In fact, roughly two-thirds of the deals KPS has completed have involved the creation of new companies to buy underperforming assets of Fortune 500 companies. The other third has resulted in newly formed companies from assets bought pursuant to §363 sales. He explains, “Essentially, we start over with a blank slate and there are few funds that do what we do for as long as we’ve done it, nor as successfully. And that’s because what we do is hard … it’s just hard.”
In a strategy he describes as “defense first, offense second,” Psaros says that KPS won’t invest its capital unless the firm has a clear plan to transform the company’s cost structure. The first step, he says, is to buy the assets at or near liquidation value. Psaros explains, “We aren’t a leveraged buyout, nor are we a financial engineering fund and we don’t trade in securities. We approach each investment by creating a de novo company to buy assets free and clear of any liabilities.”
At the point of investment, he notes that KPS will bring in, without exception, a new management team. “We would never invest our capital behind a management team that has caused a train wreck,” he says without a twinge of misgiving. “If we have a company with a new management team armed with an efficient and competitive cost structure, we are able to grow the business, either organically or through acquisition.”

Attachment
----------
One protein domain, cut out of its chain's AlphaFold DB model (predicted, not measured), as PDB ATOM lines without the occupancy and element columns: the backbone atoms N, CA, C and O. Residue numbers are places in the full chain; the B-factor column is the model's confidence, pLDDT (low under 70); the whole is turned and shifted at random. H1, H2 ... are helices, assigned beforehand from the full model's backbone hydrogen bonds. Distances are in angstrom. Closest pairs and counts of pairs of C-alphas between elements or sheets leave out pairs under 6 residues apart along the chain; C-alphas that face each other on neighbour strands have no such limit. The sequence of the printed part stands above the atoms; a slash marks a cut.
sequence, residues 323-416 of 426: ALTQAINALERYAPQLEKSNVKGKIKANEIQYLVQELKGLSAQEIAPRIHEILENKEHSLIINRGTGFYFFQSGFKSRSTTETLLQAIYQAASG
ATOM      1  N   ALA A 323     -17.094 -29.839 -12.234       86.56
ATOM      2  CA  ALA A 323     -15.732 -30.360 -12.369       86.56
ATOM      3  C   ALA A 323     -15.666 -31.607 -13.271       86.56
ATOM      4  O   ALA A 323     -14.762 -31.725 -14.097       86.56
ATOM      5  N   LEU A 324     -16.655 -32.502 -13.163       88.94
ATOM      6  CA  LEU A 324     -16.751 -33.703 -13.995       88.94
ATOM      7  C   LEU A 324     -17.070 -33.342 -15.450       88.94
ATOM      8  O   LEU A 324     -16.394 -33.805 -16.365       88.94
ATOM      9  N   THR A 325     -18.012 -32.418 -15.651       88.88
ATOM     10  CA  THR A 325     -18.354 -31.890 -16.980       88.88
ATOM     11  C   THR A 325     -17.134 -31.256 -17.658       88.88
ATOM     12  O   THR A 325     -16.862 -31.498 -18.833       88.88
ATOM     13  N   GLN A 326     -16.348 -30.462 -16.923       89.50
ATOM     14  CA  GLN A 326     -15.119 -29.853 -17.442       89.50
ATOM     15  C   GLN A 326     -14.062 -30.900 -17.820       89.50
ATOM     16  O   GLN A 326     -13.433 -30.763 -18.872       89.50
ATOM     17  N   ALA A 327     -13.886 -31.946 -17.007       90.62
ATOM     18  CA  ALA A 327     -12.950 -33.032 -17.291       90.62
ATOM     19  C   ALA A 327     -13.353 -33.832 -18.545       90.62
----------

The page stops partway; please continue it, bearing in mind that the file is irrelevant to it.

This growth and return to viability is achieved through a multi-faceted approach. “We accomplish this by improving capacity utilization or capacity rationalization, and by dramatically improving white and blue collar labor productivity. We also tackle supply chain and working capital management and generally speaking, we’ll re-engineer the company’s manufacturing operations on the shop floor. We’ll get there by actually understanding where our companies are making money in terms of the products they are selling and the customers they are selling to.”